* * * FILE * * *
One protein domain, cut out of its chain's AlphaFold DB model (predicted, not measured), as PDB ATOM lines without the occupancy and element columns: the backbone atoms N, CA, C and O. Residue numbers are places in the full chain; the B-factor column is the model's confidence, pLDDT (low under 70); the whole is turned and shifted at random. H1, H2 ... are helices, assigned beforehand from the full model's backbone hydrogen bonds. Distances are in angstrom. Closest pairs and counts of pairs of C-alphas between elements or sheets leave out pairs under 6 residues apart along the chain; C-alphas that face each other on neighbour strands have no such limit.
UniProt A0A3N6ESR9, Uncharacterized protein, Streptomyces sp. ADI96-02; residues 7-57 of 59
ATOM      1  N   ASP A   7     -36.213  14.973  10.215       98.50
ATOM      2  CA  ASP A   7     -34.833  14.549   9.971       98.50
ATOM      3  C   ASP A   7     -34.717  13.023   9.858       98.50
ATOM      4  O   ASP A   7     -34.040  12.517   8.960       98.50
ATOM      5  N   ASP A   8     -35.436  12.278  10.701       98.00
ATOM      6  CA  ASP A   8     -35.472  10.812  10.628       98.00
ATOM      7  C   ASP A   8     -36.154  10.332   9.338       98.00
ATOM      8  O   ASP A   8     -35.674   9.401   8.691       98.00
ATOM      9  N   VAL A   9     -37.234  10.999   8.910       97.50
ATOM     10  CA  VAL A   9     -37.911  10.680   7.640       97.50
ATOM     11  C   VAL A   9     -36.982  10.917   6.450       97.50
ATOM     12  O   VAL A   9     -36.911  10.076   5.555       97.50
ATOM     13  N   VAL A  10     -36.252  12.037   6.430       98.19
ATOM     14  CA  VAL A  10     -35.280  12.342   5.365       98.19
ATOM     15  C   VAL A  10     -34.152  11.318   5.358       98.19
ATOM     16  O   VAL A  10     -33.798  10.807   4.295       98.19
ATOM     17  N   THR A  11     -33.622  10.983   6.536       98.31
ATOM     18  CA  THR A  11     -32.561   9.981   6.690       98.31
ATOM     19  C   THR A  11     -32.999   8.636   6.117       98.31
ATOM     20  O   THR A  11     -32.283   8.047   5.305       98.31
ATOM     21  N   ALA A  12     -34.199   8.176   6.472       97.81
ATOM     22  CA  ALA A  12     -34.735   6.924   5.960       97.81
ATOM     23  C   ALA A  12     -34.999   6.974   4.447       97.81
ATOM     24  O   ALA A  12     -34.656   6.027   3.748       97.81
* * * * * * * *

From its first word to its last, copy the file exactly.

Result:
One protein domain, cut out of its chain's AlphaFold DB model (predicted, not measured), as PDB ATOM lines without the occupancy and element columns: the backbone atoms N, CA, C and O. Residue numbers are places in the full chain; the B-factor column is the model's confidence, pLDDT (low under 70); the whole is turned and shifted at random. H1, H2 ... are helices, assigned beforehand from the full model's backbone hydrogen bonds. Distances are in angstrom. Closest pairs and counts of pairs of C-alphas between elements or sheets leave out pairs under 6 residues apart along the chain; C-alphas that face each other on neighbour strands have no such limit.
UniProt A0A3N6ESR9, Uncharacterized protein, Streptomyces sp. ADI96-02; residues 7-57 of 59
ATOM      1  N   ASP A   7     -36.213  14.973  10.215       98.50
ATOM      2  CA  ASP A   7     -34.833  14.549   9.971       98.50
ATOM      3  C   ASP A   7     -34.717  13.023   9.858       98.50
ATOM      4  O   ASP A   7     -34.040  12.517   8.960       98.50
ATOM      5  N   ASP A   8     -35.436  12.278  10.701       98.00
ATOM      6  CA  ASP A   8     -35.472  10.812  10.628       98.00
ATOM      7  C   ASP A   8     -36.154  10.332   9.338       98.00
ATOM      8  O   ASP A   8     -35.674   9.401   8.691       98.00
ATOM      9  N   VAL A   9     -37.234  10.999   8.910       97.50
ATOM     10  CA  VAL A   9     -37.911  10.680   7.640       97.50
ATOM     11  C   VAL A   9     -36.982  10.917   6.450       97.50
ATOM     12  O   VAL A   9     -36.911  10.076   5.555       97.50
ATOM     13  N   VAL A  10     -36.252  12.037   6.430       98.19
ATOM     14  CA  VAL A  10     -35.280  12.342   5.365       98.19
ATOM     15  C   VAL A  10     -34.152  11.318   5.358       98.19
ATOM     16  O   VAL A  10     -33.798  10.807   4.295       98.19
ATOM     17  N   THR A  11     -33.622  10.983   6.536       98.31
ATOM     18  CA  THR A  11     -32.561   9.981   6.690       98.31
ATOM     19  C   THR A  11     -32.999   8.636   6.117       98.31
ATOM     20  O   THR A  11     -32.283   8.047   5.305       98.31
ATOM     21  N   ALA A  12     -34.199   8.176   6.472       97.81
ATOM     22  CA  ALA A  12     -34.735   6.924   5.960       97.81
ATOM     23  C   ALA A  12     -34.999   6.974   4.447       97.81
ATOM     24  O   ALA A  12     -34.656   6.027   3.748       97.81